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Behavioral science

David Halpern on revolutionizing policy through behavioral science

People often act against their best interests, even when the stakes are high. How can that insight, from the field of behavioral science, help improve humanitarian interventions?

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Chief Innovation Officer, International Rescue Committee
Director of Innovation Strategy, International Rescue Committee

David Halpern thinks it’s possible to prevent people in fragile states from joining armed groups, ensure people drink clean water, help children receive routine immunizations, decrease school absenteeism, and more—all without enacting new legislation or rolling out massive overseas aid projects. But to do so, we need a better understanding of just how irrational we all are.

“For many people, you’re using mental shortcuts to make decisions all the time, day in, day out,” Halpern, the chief of the UK’s Behavioral Insights Team, tells Grant and Ravi on today’s episode. While classical economics imagines humans as rational actors who constantly seek to maximize their own best interests, behavioral scientists like Halpern argue that habit, ingrained biases, stereotypes, social pressures, and inertia complicate how we make decisions, often prompting us to act against our own best interests. Subverting those mental shortcuts to make policy more effective is the task of Halpern and the Behavioral Insights Team.

The Behavioral Insights Team works to change how choices are presented in order to make it easier for people to make smart decisions—a practice known as a “nudge,” after the work of behavioral economists Cass Sunstein and Richard Thaler. Many parents, for example, say they wish they could save more money for their children’s education—but when it comes to actually doing so, they’re unable to live up to their aspirations. However, Halpern tells Grant and Ravi on today’s episode, “if you pay [a parent’s] wage in two envelopes, it is very likely that they will save because you're always going to open one envelope, but the second one you might just be able to keep shut. And if you give me an envelope where it's got a picture of their kids, they are even more likely to save. And if it's an envelope where their kids are on it, and they have to tear open through the picture of the kids, then you're double or more for savings rate.” Simply dividing wages into two envelopes, where one is implicitly set aside for education, is able to help parents keep their commitments.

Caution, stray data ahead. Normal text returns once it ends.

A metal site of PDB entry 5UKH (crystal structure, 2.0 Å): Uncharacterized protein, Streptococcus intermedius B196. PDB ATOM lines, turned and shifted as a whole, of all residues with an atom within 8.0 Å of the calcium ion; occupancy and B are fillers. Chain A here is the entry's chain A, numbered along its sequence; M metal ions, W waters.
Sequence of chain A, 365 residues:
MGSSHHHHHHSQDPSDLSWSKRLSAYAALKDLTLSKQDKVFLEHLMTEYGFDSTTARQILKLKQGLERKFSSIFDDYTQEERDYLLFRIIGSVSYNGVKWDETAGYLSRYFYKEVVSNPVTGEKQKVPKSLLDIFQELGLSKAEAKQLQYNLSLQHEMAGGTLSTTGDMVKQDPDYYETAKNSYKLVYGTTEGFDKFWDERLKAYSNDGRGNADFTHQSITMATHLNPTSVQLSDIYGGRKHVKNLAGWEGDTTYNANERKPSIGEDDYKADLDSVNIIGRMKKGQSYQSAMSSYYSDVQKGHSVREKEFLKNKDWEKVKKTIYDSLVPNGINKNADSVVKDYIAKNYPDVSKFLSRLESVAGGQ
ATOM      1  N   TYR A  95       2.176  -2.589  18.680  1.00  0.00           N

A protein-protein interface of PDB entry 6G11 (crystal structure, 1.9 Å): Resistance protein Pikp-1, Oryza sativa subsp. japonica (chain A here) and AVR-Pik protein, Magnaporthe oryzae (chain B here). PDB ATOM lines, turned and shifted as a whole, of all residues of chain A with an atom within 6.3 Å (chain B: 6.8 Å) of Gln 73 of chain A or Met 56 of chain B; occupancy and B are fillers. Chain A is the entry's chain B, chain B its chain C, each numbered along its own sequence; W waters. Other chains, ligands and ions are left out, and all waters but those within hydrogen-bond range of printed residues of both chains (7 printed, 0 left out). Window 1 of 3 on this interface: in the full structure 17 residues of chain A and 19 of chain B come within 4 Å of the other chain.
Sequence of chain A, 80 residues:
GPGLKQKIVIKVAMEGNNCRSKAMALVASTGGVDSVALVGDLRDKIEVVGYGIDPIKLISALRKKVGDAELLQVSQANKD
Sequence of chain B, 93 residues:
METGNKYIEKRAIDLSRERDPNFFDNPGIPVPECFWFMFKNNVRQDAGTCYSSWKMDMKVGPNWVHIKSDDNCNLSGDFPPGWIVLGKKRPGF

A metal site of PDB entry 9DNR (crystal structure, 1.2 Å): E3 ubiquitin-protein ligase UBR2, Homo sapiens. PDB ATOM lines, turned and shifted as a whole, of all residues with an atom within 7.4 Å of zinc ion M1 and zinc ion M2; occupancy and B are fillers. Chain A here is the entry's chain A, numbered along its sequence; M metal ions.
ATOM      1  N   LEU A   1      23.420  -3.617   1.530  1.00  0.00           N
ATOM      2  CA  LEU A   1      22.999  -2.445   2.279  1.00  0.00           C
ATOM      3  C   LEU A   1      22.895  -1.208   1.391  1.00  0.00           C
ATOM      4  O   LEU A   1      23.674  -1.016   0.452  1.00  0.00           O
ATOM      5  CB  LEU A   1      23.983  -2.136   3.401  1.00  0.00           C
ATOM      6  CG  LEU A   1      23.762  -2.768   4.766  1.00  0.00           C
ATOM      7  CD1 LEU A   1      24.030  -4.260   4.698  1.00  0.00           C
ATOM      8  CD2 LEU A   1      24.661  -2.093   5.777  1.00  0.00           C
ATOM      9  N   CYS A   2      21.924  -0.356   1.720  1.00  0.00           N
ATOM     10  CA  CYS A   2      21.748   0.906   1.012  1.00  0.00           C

David Halpern

Likewise, many families in developing countries are aware of the need to decontaminate water before consuming it, as unclean water can carry bacteria that are among the primary causes of child mortality. But even when decontamination is as simple and cheap as adding one chlorine pill a day to water, many families continue to drink unclean water. It’s not because people are unintelligent, but they’re hemmed in by their own habits and by inertia. We can increase uptake simply by positioning a large plastic chlorine dispenser by a local watering hole or stream, creating social pressures to increase water decontamination—if we see others decontaminating their water, we’re more likely to follow suit. This simple tweak has brought clean water to over 5 million people. In general, Halpern advises, “If you want to think about human behavior, think about making it easy, attractive, social, and timely.”